Most citizens of the United States don’t know too much about the great state of Alaska. In fact, Alaska is the largest state out of all fifty. Most might consider the largest state to be in terms of population, but this is in terms of square miles. The state is home to just about one million people, so as you can see there are very few people per mile, being the least densely populated state of the United States.
Alaska is majorly known for its cold temperatures and beauty, and it has an exotic flair associated to its distance from the Continental country, as well as because it was relatively recently added to the US, in 1959, being formerly a Russian territory. The capital is Juneau and Anchorage is the largest city.
Gambling History and Scenario
Alaska gambling is far from being huge, reflecting conservative politics from the state and a population that doesn’t demand more gambling opportunities. The oil revenues make the local politicians happy, so they don’t need a gambling industry.
Even so, in 1960 the first form of legal gambling was approved in the format of Bingo, being overseen by the Department of Revenue. It took Alaska another 24 years to approve pull-tab games, in 1984.
In 1993 HB 168 was approved and changed the gambling scenario in the state, especially the charitable gaming panorama. This law allowed third-party vendors to sell the pull-tabs directly to the people and increased the payments from 15 to 30%.
Cruise ship gambling was legalized in 1995, generating over $500.000 in the single year it was active, but it was never reactivated again. In 1996 three new pull-tab games were approved, with the twist that they are electronic and act pretty much like slots machines or video poker.
Also in 1996, the state makes illegal the donation of funds originated by bingo and pull tabs to political organizations or lobbies.
As we can see from this above scenario, Alaska doesn’t have any casino in the traditional Vegas-style, even if there were some attempts over the years to do it, namely in 1987 by “Mafia Mike”. In 1990 the population voted to approve a state gambling board, but the measure failed by a large distance.
In 1993, the construction of a casino in Klawock was actually approved by the National Indian Gaming Commission, but the state was fast to approve a law banning dice, wheel and card games in the state, transforming the project in a Pull Tabs casino under the name of Klawock IRA Pull Tabs. Eagle River Bingo & Casino is another of the 10 casinos we can find in Alaska.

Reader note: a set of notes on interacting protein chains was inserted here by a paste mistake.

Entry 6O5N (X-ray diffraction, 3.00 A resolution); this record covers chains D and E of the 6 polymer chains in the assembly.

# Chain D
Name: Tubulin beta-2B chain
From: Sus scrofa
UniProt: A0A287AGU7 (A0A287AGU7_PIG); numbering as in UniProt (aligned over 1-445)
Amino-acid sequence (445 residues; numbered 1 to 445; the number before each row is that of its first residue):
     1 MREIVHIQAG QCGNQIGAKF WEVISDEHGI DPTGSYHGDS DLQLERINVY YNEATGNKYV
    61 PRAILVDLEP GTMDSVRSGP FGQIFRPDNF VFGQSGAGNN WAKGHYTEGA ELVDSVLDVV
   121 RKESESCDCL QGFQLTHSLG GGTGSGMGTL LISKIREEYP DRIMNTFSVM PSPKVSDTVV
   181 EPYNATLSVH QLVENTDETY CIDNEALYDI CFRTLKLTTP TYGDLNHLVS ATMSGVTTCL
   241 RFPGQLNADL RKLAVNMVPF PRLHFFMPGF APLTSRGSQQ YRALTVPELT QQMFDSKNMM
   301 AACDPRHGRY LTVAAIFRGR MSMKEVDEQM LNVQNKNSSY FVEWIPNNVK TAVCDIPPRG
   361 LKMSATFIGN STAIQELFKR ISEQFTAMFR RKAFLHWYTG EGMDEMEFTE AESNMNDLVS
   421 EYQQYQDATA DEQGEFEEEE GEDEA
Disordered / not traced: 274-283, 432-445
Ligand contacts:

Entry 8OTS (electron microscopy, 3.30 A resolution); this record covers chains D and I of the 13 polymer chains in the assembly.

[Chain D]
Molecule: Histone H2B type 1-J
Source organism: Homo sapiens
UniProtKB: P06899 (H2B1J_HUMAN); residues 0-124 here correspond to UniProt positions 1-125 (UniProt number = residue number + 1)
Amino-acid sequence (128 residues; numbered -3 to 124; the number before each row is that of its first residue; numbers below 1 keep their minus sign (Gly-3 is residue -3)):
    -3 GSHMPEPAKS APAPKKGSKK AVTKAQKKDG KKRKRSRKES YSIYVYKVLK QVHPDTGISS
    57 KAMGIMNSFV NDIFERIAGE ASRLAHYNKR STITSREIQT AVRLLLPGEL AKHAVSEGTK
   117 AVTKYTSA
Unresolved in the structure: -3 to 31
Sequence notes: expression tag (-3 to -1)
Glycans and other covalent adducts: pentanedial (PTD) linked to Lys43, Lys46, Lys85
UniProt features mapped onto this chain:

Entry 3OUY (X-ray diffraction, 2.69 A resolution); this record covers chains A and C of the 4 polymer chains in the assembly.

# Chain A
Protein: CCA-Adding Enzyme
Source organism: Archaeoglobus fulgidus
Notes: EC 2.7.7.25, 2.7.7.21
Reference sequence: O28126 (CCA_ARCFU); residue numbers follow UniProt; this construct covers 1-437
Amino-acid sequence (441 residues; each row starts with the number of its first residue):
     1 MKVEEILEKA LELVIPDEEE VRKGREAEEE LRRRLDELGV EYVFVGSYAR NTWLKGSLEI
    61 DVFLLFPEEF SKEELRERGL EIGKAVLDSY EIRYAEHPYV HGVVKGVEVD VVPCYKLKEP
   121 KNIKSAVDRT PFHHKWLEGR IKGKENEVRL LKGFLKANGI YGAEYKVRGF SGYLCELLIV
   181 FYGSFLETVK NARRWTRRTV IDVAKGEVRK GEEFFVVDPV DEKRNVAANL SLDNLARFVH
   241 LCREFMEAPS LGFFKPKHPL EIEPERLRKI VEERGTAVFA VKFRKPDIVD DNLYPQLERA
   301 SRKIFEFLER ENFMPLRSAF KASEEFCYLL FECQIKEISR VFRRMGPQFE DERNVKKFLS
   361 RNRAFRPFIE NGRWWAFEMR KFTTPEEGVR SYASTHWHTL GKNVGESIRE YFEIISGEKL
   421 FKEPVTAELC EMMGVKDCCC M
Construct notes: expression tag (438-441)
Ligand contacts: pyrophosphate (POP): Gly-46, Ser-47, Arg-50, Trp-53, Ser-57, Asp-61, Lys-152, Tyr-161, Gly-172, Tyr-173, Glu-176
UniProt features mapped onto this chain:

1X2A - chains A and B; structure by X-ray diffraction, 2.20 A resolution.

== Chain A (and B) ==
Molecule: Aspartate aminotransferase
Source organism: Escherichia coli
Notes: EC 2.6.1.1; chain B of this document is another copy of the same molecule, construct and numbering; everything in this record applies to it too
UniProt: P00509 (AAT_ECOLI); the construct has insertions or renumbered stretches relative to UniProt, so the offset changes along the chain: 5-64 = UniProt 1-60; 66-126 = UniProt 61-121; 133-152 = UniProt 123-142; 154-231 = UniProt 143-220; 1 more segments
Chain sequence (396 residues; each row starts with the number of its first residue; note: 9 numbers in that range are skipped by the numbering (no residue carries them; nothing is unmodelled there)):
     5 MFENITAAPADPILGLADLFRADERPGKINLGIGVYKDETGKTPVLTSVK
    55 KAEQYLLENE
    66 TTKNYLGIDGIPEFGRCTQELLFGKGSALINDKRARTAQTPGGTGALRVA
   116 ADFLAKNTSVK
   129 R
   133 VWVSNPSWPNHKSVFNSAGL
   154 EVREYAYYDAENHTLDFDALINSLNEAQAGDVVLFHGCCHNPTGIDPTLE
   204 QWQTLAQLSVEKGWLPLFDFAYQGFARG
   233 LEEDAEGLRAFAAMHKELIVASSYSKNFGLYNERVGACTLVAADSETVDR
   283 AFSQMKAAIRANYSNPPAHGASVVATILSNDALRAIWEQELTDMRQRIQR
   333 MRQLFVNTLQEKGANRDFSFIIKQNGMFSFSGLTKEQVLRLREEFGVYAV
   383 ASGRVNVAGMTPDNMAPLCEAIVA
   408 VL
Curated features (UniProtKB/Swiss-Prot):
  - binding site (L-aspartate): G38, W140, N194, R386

More recently, in 2003, the amendment HB240 was rejected, rejecting, therefore, the state lottery, despite a favorable public opinion, and in 2008 the legalization of gambling was again rejected by popular vote.
Types of Gambling found in Alaska
Gaming in Alaska can be somewhat hard to find as there are very few big cities with casinos like the ones found in Las Vegas or New Jersey. In Alaska, you will find Native American Casinos throughout the state. Most of the casinos found here are on the smaller side, but you will find some that include all of the gaming types.
The state of Alaska allows players to utilize slot machines and other games for play at age 18. However, a select few of the casinos have their age limit set to 21. Players within the state will find the following casinos; Tlingit and Haida Indians of CBJ bingo, Sitka Tribal Bingo, Organized Village of Kake Bingo, Klawock IRA Pull Tabs Shoppe, & Native Village Barrow Pull Tabs to name a few.
The difference between Alaskan casinos and your typical land-based casino is the fact that the venues here will sometimes only feature bingo or pull-tab style games. Also, on the list of differences is the fact that this state does not offer an official lottery game to state residents.
Gambling in the state is legal only under the format of a charitable institution or a location with a license for betting, so most traditional casino games are illegal, including poker. As alternatives to this scenario, for those living in the south of the state, you have Canada, as Chances Casino is at just 50 miles from Ketchikan.